Five lefties were in action at two ATP events today, and by the time the red dust had settled, three were still standing.
In Dusseldorf, Jiri Vesely defeated veteran Nikolay Davydenko, while Jurgen Melzer edged No. 4 seed Joao Sousa, 7-6 (6), 4-6, 6-4, to set up an all-lefty quarterfinal. In Nice, No. 7 seed Federico Delbonis beat French wild card Paul-Henri Mathieu. Delbonis, who won his first career title on clay in Sao Paulo this February, plays for a spot in his third clay-court semifinal of the season when he takes on top-seeded John Isner tomorrow. Isner, who beat Jack Sock 6-4, 6-3, has won three of his eight titles as a top seed.
The sight of Rafael Nadal dancing around his backhand to lash a wicked topspin forehand into obscure areas is an iconic Roland Garros image. Left-handers ranging from Rod Laver to Guillermo Vilas to Andres Gomez to Thomas Muster to Rafa have left their fingerprints all over the Coupe des Mousquetaires trophy. But if we take the King of Clay out of the equation (Rafa is actually a natural righty playing lefty), how have other lefty men fared at Roland Garros in recent years?
In the last 15 years only five left-handed men—Melzer (2010 semifinalist, lost to Nadal), Mariano Puerta (2005 finalist, lost to Nadal), Franco Squillari (2000 semifinalist), Fernando Meligeni (1999 semifinalist), and Marcelo Rios (1999 quarterfinalist)—have made quarterfinal runs or better in Paris. In 1998, three of the last eight were lefties—Muster, Rios, and Moroccan magician Hicham Arazi—though none advanced to the final four.
Anabel Medina Garrigues slid into the second round of Roland Garros qualifying today aiming to extend her Grand Slam streak as she says good-bye to singles to focus solely on doubles.
The 31-year-old Spaniard has played in 41 consecutive Slams, a streak that stretches back to 2004. She scored a three-set win over French teenager Jade Suvrijn and will face 185th-ranked Czech Tereza Smitkova in round two of qualifying, which takes on special significance.
"I've also decided that it will be my last singles tournament as I'm going to concentrate on doubles from now on," Medina Garrigues told the Roland Garros website today. "I'm glad that I got through this match. The adventure can continue for a while longer."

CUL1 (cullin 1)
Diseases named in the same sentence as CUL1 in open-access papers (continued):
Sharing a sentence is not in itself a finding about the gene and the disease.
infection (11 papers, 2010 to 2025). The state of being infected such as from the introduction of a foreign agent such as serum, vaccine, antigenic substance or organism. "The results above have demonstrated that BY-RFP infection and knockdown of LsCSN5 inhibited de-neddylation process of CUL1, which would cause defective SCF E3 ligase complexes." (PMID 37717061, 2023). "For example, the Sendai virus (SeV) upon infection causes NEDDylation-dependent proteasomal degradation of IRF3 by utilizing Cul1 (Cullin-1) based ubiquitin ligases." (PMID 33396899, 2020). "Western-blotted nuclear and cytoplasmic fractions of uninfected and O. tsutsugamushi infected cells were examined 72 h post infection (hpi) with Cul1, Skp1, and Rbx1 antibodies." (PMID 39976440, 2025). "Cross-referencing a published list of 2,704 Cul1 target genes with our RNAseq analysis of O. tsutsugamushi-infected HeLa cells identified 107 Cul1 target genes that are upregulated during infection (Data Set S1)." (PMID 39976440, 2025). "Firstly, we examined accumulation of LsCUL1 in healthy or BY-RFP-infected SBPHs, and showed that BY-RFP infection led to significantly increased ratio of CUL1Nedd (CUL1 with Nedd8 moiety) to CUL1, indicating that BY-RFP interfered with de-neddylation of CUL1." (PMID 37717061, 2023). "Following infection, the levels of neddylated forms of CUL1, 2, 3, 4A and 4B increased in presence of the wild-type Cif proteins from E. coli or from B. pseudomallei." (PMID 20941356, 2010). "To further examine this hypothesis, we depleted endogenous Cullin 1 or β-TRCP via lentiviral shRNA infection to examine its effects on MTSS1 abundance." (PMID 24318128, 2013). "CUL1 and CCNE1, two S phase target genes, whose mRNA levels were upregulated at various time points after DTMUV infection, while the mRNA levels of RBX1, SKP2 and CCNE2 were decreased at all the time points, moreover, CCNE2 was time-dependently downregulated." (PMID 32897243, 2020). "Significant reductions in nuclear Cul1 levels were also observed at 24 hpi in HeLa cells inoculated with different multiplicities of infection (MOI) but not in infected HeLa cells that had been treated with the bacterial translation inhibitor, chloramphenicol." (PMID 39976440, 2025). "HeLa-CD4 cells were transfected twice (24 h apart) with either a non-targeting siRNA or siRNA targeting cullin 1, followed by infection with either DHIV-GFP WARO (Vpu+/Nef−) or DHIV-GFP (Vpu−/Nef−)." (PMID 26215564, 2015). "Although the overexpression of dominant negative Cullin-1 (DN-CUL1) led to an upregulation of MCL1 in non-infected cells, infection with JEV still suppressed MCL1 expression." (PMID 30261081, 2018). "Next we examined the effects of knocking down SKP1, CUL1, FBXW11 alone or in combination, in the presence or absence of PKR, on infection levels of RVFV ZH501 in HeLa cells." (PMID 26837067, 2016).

Medina Garrigues' 10 career clay-court titles are second to Serena Williams (11) for most among active women. A year ago, Medina Garrigues dished out the rarest of bagels when she swept the second set at love from Serena before the world No. 1 rallied for a 6-3, 0-6, 7-5 win in the 2013 Madrid quarterfinals. The Valencia native became just the seventh woman in history to bagel Serena—and first since Venus Williams in 2008, when her sister, suffering a strained abdominal, lost 12 of the last 13 games at the Tour Championships.
Since then, Medina Garrigues hasn't exactly been carbo-loading opponents or feasting in singles fields, with her last WTA main-draw singles win coming last September. Her ranking has slid 150 spots to No. 213. But the two-time former French Open doubles champion has enjoyed recent doubles success, partnering two-time Grand Slam doubles champion Yaroslava Shvedova to collect the Charleston doubles crown last month before successive semifinal runs with the Kazakh at Madrid and Rome.
Ernests Gulbis netted successive forehands to drop a first-set tiebreaker against Martin Klizan. The volatile Latvian responded by splattering his Wilson racquet to the court—then he picked up the pieces and rallied for a 6-7 (4), 6-4, 6-1 victory to reach his eighth quarterfinal of the year in Nice. The second-seeded Gulbis will face sometime doubles partner Dmitry Tursunov, the No. 5 seed, in a match of two combustible characters prone to mayhem.
"He is a good friend. I have played with him in doubles many times," said Gulbis. "I know him, he knows me. It will be a fun match.”